A Little Background (Start Here)

My wife and I "retired" at the age of 43 to escape from what we saw as a crazy world of deadlines and endless "busy-ness" where the payoff didn't offset the cost. Our careers as middle and high school teachers had started off with enthusiasm, but as the years had gone by, that enthusiasm had dwindled. There were days when we felt as though we were going through the motions, checking off all of the boxes to show that our students had passed all of the tests, but no longer feeling the spark that we once had as educators. We began looking for a way out. I created this blog for others who may be in a similar situation, whether it be in education or another profession, who are looking for some inspiration for creating a new life. It has been four years since we left our jobs and began living again. We've had our share of ups and downs but have never looked back. While most days from our working lives were seldom memorable and now seem like a blur, my wife and I can recall in vivid detail hundreds of experiences we have had in the past four years. Our lives are now our own, and that's the way we like it. Where it will lead us from here is anybody's guess. The adventure continues...

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Early Retirement Blog

Radical Immediate Retirement Ebook

When reading as many books and websites as I have over the years on the topic of early retirement, a common theme starts to emerge.

Guest Post by David Downie - Radical Immediate Retirement

This guest post is written by David Downie, an initial self confessed early retirement skeptic, who bit the bullet and retired at 38. Having not planned for this, and after looking at others who had pulled the pin without a conscious stockpile, he wondered if it were possible for anyone, in almost any position, to retire without notice.

Housing Expenses

When we started looking for ways to trim the fat from our budget so we could retire early, it made sense to begin with one of our biggest expenses...housing.  The following are some questions that are worth considering:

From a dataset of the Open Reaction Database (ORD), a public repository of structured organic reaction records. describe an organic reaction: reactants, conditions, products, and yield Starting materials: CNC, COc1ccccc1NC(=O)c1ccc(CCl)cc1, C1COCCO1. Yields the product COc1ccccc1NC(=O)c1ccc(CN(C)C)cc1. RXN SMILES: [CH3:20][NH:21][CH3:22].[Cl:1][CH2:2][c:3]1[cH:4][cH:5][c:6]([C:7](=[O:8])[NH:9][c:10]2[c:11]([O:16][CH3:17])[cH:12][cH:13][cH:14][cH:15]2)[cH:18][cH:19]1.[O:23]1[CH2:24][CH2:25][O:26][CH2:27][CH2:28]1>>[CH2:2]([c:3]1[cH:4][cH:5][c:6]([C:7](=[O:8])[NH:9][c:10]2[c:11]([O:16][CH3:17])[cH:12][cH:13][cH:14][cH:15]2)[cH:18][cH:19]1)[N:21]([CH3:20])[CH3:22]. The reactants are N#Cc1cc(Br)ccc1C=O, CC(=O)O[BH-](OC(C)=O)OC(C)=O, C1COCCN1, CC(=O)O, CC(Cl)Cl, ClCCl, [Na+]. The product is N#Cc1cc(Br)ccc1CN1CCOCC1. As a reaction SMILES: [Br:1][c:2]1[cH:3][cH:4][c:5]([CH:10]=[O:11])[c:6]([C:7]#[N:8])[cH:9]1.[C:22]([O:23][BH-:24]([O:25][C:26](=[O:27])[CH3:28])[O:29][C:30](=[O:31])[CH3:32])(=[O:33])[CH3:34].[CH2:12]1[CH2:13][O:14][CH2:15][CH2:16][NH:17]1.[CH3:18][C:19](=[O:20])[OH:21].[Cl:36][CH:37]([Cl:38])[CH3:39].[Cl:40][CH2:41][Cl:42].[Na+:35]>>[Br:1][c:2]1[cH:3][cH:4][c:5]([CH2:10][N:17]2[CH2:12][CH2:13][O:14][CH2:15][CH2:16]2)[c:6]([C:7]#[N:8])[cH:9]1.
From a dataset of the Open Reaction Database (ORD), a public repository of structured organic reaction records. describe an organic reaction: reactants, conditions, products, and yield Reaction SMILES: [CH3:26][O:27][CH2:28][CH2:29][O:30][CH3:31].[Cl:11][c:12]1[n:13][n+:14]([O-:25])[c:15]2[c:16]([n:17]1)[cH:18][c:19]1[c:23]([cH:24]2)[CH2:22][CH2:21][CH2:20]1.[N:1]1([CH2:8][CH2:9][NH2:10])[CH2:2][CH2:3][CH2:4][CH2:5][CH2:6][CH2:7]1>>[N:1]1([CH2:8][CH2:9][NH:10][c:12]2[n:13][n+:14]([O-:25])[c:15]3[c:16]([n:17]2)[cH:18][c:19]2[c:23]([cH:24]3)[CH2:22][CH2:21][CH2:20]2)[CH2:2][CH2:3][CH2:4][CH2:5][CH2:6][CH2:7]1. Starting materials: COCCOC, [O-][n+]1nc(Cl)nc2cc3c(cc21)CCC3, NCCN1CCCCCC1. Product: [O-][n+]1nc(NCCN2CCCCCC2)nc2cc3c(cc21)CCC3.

• Insurance - Is your house over insured?  Determine the replacement cost of your home to see if it is possible to reduce your insurance premiums.

Cutting Expenses

For many, the American dream has turned into the American nightmare. The goal of owning a home with a picket fence has turned into a competition to own the largest home on the block with the nicest car and the coolest toys. The average home size has doubled since the 1950's even as family sizes have shrunk. The cost of living that kind of life requires spending most of our waking hours servicing the debt that goes along with it. Over time, those who live that life become numb to the price that must be paid to maintain it.


Cutting your ties to a job while still relatively young is both exciting and scary.  Anytime you go against the herd, it’s hard to shake the feeling that everybody knows what they are doing except you.  It helps to know that there are some other lone wolfs out there who have taken the plunge.  For us, inspiration came from couples such as Billy and Akaisha Kadderly, who retired many years ago at the age of 38 to a life of travel and adventure.

What is Retirement?

As a kid, my idea of retirement consisted of visiting with family and friends while sitting contentedly on the porch swing watching the seasons change. After all, that was the life that my grandparents had lived. As an adult, the idea of retirement developed into that magical and long awaited period in life when I could travel to far flung corners of the world, read all those classics that I had eventually planned to get to, and one by one, check off all of the items on my bucket list.

The Ultimate Cheapskate

While looking for ways to lower our “magic number,” we focused on cutting our expenses without sacrificing too many of the comforts that we were used to.  While doing research, I came across a really funny but thought provoking book called The Ultimate Cheapskate's Road Map to True Riches: A Practical (and Fun) Guide to Enjoying Life More by Spending Less

Retire Early by Living Abroad

Knowing how much money you will need to retire (the magic number) depends on how much money you plan to spend. It goes without saying that a couple who can live on $30,000 per year will have a much lower magic number than one living on $60,000. When I started closely tracking how much money we spent, I knew it would take a big chunk of change to amass enough savings to retire early. Our only options were to reduce our expenses or keep working.

The "Magic Number"

There are a number of calculators on the internet that will allow a future retiree to punch in the numbers to see if they have enough money to retire. You can find some of them at this link: http://moneyover55.about.com/od/preretirementplanning/a/retirementcalcul... The problem with most of them is that it is difficult if not impossible to make an accurate projection of how well your investments will do for even a short period of time, much less for decades.

How much does it take?

When my wife and I starting thinking seriously about retiring early, we gave a lot of thought to "The Magic Number." That number consisted of the amount of money that we needed to have in order to leave our jobs and feel confident that we wouldn't have to return to them down the road. It quickly became apparent that "the number" was a moving target and depended on a number of variables that were impossible to predict.


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